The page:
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Reclaiming Conversation

1 minute read

There are many benefits to texting, including faster communication and avoidance of awkward interactions. But in her new book, MIT researcher Sherry Turkle argues that relying too much on virtual messaging is killing our human relationships. There are examples aplenty: teens using phones under the table (instead of talking to their parents), 20-somethings who instant-message at work (instead of mingling with co-workers) and people of all ages now opting to text with friends instead of meeting up. Among college students, such practices led to a 40% decline in empathy, according to one study Turkle cites. “We forget what we miss when we can see someone else’s reaction, their expressions, their tone,” she tells TIME. Yet even as we become less sensitive, we’re also craving contact more than ever. In another study, students who were asked to sit alone without their phones for 15 minutes–severing the line of constant communication–opted for mild electric shock rather than meditation in solitude, which Turkle finds alarming. “I’m not anti-texting,” she says. “I’m pro-conversation.”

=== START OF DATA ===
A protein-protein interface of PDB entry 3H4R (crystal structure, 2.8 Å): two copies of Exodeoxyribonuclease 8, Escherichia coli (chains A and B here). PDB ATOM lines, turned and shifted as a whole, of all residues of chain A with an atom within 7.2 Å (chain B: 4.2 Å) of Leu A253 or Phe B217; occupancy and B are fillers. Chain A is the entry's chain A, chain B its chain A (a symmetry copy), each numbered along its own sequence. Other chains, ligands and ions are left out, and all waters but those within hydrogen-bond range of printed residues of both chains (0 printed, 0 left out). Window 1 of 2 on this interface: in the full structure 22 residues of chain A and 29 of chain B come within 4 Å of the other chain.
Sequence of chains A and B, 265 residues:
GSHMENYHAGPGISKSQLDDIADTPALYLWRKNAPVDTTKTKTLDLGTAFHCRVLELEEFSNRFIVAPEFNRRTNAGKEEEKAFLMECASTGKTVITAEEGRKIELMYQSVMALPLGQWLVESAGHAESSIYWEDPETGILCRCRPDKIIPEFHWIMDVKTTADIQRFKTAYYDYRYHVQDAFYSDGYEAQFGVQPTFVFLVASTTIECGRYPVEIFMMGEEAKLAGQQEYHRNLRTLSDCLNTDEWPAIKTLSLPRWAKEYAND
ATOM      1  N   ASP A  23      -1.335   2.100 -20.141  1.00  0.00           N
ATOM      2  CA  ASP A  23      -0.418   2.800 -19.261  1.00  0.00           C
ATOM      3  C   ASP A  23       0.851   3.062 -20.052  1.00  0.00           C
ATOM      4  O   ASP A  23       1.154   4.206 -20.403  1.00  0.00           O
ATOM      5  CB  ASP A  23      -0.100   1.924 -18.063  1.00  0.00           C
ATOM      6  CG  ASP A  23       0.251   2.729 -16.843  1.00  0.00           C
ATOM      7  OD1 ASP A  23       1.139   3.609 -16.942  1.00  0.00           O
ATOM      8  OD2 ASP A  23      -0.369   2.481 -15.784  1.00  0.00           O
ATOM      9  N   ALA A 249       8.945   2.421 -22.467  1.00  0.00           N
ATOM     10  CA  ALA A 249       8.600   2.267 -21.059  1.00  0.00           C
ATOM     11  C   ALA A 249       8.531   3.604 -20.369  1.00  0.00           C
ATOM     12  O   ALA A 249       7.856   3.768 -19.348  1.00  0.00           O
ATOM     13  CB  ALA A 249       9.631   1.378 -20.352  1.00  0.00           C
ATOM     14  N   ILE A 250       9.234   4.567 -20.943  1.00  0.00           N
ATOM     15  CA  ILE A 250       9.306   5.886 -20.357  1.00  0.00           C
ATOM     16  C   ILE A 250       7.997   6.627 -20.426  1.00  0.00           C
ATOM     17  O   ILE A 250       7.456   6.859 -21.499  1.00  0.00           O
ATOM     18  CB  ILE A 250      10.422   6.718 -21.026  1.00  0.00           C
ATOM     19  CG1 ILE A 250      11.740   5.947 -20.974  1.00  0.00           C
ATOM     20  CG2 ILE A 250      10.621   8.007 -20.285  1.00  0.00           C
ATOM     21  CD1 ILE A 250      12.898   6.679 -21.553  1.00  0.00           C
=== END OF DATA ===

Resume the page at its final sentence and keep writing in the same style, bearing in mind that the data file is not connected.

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Write to Eliana Dockterman at eliana.dockterman@time.com